The sign accompanying the aircraft. It reads
The B-52 was the principal bomber for the Strategic Air
Command, beginning in the 1950s.
It was designed for high-altitude strategic bombing and intercontinental
ranges. The B-52B relied on in-flight refueling for its longest range
Developed to meet the U.S. Air Force's new specifications for a long-range
bomber, the prototype was designed virtually over one weekend by Boeing
engineers who incorporated a new Pratt & Whitney jet engine. The first
operational B-52 was delivered to SAC in 1955.
Although designed as a nuclear bomber, the Stratofortress can drop free-fall
conventional bombs as well as launch air-to-ground missiles and AGM-84
"Harpoon" anti-ship missiles or engage in aerial mining of waterways. The B-52
was used for conventional bombing missions during the Vietnam War and the
Persian Gulf's Operation Desert Storm. In Vietnam during operations Rolling
Thunder, Arc Light, Linebacker I and Linebacker II, B-52D and G models were
utilized in precision bombing of Viet Cong and North Vietnamese targets,
including railways, supply lines, transportation routes, MiG airfields,
bridges, supply depots and SAM sites. Linebacker II, a sustained 11-day
bombing campaign of round-the-clock B-52 strikes against targets in and around
Hanoi in December 1972, brought the North Vietnamese back to the peace table
and led to the release of American POWs.
From January 16 to 18, 1957, in an operation called Power Flite, three B-52Bs
of the 93rd Bomber Wing made a nonstop, round-the-world flight. With the help
of several KC-97 in-flight refuelings, the lead plane, Lucky Lady
III, and its two companions completed the 24,325-mile trip in 45 hours
and 19 minutes. The 3rd BW received the MacKay trophy and the National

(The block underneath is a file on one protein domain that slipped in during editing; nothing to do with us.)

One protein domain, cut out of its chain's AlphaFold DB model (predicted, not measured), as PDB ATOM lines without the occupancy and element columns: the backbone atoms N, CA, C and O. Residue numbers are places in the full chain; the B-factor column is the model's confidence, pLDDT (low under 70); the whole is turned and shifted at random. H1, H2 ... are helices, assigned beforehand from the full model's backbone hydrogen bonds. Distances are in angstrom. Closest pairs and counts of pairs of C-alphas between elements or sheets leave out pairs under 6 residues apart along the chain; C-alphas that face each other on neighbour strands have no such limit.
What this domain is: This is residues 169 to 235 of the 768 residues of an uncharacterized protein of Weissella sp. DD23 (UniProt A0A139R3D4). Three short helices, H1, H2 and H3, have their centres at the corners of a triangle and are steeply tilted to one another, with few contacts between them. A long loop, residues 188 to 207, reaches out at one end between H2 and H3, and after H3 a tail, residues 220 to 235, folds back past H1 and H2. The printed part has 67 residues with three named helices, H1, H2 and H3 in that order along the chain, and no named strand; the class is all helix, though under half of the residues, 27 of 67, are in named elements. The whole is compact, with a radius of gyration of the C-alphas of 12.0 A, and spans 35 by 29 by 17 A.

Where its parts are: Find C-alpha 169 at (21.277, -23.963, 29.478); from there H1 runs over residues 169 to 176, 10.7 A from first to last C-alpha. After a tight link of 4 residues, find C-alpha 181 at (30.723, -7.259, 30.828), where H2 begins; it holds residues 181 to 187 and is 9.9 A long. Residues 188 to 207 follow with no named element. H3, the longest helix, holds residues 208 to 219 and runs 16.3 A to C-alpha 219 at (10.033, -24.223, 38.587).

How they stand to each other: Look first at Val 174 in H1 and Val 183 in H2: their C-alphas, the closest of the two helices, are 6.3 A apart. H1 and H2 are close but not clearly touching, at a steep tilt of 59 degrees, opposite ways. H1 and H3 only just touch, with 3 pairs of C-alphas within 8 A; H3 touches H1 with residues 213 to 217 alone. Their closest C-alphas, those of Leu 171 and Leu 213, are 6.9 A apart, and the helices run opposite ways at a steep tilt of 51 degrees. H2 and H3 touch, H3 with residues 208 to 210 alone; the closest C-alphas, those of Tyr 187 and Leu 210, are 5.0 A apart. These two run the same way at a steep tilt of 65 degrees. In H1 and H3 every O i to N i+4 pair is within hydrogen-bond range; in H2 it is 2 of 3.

Aeronautic Association subsequently recognized Operation Power Flite as the
outstanding flight of the year.
On May 21, 1961, an Air and Research Development Command B-52B, flying at
50,000 feet above the Pacific Ocean, became the first aircraft to drop a
thermonuclear weapon -- the hydrogen bomb exploded at Bikini atoll.
The RB-52B was a reconnaissance version of the B-52B used for photographic,
weather and electronic intelligence reconnaissance. The B-52 also has
participated in sea surveillance, surface-ship air attacks with anti-ship
missiles and aerial mining.
About This B-52B (RB)
This B-52B (RB) (SN 52-8711) was manufactured by Boeing Aircraft, Seatle,
Washington, and delivered to the Strategic Air Command on June 28, 1955. It
was the first operational B-52 assigned to the Strategic Air Command. It was
dropped from the inventory and flown to the SAC Museum on September 29, 1965
This aircraft is on loan from the U.S. Air Force Museum Program.
Specifications of the B-52B (RB)
Mission: Strategic heavy bomber (reconnaissance variant)
Range: 7,500 mi
Crew: 8 for RB-52 crew, 6 for other models
Height: 48' 3"
Fuselage length: 152' 9"
Years of service: 1953-present, with U.S. Strategic Command
Years with SAC: 1955-1992
Number built: 744 (all models), 50 (B-52B)
Number assigned to SAC: 639 in December 1962
Power Plant: 8 Pratt & Whitney J57-P-29W turbojets, 10,900-lb
static thrust each
Weight, empty: 175,000 lb
Weight, loaded: 420,000 lb
Maximum take-off weight, loaded: 420,000 lb
Capacity: 65,000 lb of nuclear or conventional bombs, plus 2 Hound
Dog air-to-ground nuclear missiles, Quail decoy missiles, Short Range Attack
Missiles or Air Launched Cruise Missiles (depending on model)
Armament: 4 .50-caliber machine guns mounted in the tail turret
Maximum speed: 612 MPH at 40,000 ft
Cruising speed: 565 MPH
Service ceiling: 47,000 ft
Initial climb: 1,500 ft/min